The Andrews Labor government in Victoria won the state election last November amidst a great deal of fanfare.
Sometimes described as the most progressive premier in Australia, many people had high hopes that Dan Andrews would commit to policies that prioritised the interests of working class people. Those hopes are beginning to be dashed.
For some years the government has had the benefit of a strong financial position. They have used spare cash brought in thanks to the housing boom on new public infrastructure. They have also given handouts and tax concessions to big business.
With lots of construction work happening Andrews has been able to present himself as someone who is building the things we need after years of neglect. One of his main slogans is “delivering for all Victorians”. But unfortunately, it seems that doesn’t include public sector workers.
In the lead up to the state budget in May, the government released its public sector wages policy announcing a self-imposed 2% cap on public sector wage increases. Projections are that Victoria’s Consumer Price Index (CPI) will rise above 2% this year meaning that workers are expected to suffer a pay cut in real terms.
Feeling the pinch
People are already feeling the pinch with cost of living pressures. Workers need pay rises above CPI in order to overcome the lack of real wage increases in recent years.
The Australian Services Union (ASU), who represent some public sector workers, have rightly pointed out the hypocrisy. Only a few months ago Dan Andrews marched at the head of the ‘Change the Rules’ rally. That campaign demanded that ‘Australia needs a pay rise’.
Andrews has the power to ensure thousands of public sector workers get just that but instead he has ‘changed the rules’ to dud workers out of any pay rise at all! The ASU have described the decision as “the most regressive, anti-worker wages policy in decades”.
The governments justification for all this is the need to adhere to “responsible fiscal settings”. They say that this pay cap is necessary due to a slowing economy. It’s true that there is reduced revenue because of lower house prices and slower property sales, but the budget is still in surplus by $1 billion.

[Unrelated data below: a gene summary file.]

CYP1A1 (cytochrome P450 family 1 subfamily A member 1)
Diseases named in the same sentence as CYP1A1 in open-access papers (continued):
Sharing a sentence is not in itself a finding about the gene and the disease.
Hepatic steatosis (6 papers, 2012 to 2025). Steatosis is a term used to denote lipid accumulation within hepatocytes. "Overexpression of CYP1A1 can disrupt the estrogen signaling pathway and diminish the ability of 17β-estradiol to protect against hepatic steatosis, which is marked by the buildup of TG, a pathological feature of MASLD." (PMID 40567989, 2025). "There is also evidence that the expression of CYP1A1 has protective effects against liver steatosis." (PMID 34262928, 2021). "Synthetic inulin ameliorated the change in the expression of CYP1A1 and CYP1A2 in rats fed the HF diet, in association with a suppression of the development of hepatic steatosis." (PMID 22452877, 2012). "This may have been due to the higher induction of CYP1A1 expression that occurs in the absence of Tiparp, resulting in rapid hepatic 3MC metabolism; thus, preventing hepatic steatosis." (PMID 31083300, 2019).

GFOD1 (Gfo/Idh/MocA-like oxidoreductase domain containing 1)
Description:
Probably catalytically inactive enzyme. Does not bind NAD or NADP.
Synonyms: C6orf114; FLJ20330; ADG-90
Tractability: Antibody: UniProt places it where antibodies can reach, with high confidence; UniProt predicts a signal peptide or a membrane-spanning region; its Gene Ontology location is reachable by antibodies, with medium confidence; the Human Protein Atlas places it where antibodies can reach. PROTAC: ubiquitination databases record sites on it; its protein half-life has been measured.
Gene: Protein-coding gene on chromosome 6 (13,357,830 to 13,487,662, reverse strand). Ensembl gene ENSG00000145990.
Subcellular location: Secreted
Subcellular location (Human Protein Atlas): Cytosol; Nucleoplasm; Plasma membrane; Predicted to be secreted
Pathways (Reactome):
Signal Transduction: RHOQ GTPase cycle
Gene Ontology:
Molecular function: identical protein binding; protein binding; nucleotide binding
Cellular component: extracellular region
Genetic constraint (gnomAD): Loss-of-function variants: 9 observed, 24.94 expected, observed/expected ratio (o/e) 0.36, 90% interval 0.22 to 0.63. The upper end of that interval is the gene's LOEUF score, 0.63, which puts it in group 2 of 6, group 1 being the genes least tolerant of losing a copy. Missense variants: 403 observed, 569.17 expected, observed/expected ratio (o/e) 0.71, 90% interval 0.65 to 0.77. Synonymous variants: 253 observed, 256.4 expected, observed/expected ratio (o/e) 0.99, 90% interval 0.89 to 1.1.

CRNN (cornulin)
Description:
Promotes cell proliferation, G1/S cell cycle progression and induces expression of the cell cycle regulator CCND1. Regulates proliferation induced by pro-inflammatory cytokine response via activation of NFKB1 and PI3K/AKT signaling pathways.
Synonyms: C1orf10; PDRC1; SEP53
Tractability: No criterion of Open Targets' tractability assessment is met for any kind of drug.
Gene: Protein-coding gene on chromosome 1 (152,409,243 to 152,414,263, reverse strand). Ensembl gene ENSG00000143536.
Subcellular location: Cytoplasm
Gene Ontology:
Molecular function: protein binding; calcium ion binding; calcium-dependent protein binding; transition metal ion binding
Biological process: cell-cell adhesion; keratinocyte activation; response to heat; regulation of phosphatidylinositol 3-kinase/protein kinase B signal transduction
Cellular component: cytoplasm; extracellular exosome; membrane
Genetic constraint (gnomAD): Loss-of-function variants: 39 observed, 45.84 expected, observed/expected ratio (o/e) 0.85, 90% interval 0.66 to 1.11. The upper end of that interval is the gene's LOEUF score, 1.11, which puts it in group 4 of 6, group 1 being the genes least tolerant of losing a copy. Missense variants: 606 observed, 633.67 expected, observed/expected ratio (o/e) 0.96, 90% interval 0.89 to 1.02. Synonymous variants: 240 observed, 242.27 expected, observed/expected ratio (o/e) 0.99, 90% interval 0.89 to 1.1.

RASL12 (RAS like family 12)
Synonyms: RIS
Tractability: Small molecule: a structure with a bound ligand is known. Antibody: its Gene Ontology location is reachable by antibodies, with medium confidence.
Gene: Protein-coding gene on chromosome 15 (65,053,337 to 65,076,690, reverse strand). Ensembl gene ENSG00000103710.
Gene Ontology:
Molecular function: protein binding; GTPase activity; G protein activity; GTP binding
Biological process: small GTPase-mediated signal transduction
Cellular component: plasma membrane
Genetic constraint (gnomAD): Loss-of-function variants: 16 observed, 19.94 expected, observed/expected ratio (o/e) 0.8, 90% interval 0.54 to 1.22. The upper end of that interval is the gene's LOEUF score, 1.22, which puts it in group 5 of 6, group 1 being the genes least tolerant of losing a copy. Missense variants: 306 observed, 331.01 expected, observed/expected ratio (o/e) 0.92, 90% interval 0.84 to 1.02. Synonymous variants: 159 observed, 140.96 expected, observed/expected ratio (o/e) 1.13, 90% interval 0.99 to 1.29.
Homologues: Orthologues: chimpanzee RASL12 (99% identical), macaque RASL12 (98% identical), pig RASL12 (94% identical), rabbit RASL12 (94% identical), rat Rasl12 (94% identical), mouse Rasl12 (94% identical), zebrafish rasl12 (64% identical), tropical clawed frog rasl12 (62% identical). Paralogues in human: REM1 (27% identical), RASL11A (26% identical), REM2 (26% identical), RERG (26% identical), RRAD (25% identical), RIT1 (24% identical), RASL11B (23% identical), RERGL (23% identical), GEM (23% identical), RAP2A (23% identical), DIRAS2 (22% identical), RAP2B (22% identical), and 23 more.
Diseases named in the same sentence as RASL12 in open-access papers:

The May budget outlines plans to introduce a $1.8 billion ‘efficiency divided’ in the public sector. This is a plan for cuts and Dan Andrews is asking public sector workers to pay the price.
Budgets are always a question of political priorities. While the government has introduced some very minor tax increases on things like luxury cars and gold, why don’t they significantly increase taxes on big business to cover the entire shortfall? Why not eliminate handouts to corporations to save money?
Any government that was genuinely ‘progressive’ would seek to make those who profit carry the burden. What else does ‘progressive’ mean if not a push to improve the living standards of ordinary people?
The truth is that Labor – regardless of the leader – is not progressive. They long ago gave up on representing working people. Today they are a party backed by big business and when they get into power, they govern for them.
The trade union movement needs to oppose all attempts to impose pay caps on public sector workers. With more than 20 agreements due to expire this year, the public sector unions should come together to discuss what pay rises their members need to ensure they are getting ahead of cost of living pressures.
A joint log of claims should be drawn up and presented the government. All public sector workplaces should fight together for an agreed pay rise, with no reduction to working conditions. The unions should commit to strike together if necessary, and to call on the private sector unions to support them.
This development casts another shadow on the union leaders’ policy of campaigning for Labor governments. What is the point of Labor being in power if they do nothing to advance the interests of workers?
Its clear that the union leaders didn’t even bother to get a commitment from Andrews about public sector pay before committing millions of dollars and thousands of hours to get him elected. It was a very serious error that cannot be repeated.
Rather than wasting time and money on Labor, the unions should instead focus on industrial campaigns. When it comes to politics, our efforts would be better spent on building a new genuinely left-wing party that openly fights for the interests of workers, young people and the environment.
Fighting unions and a political party of our own would put us in the best position to win proper pay rises and advance our living conditions.
By Meredith Jacka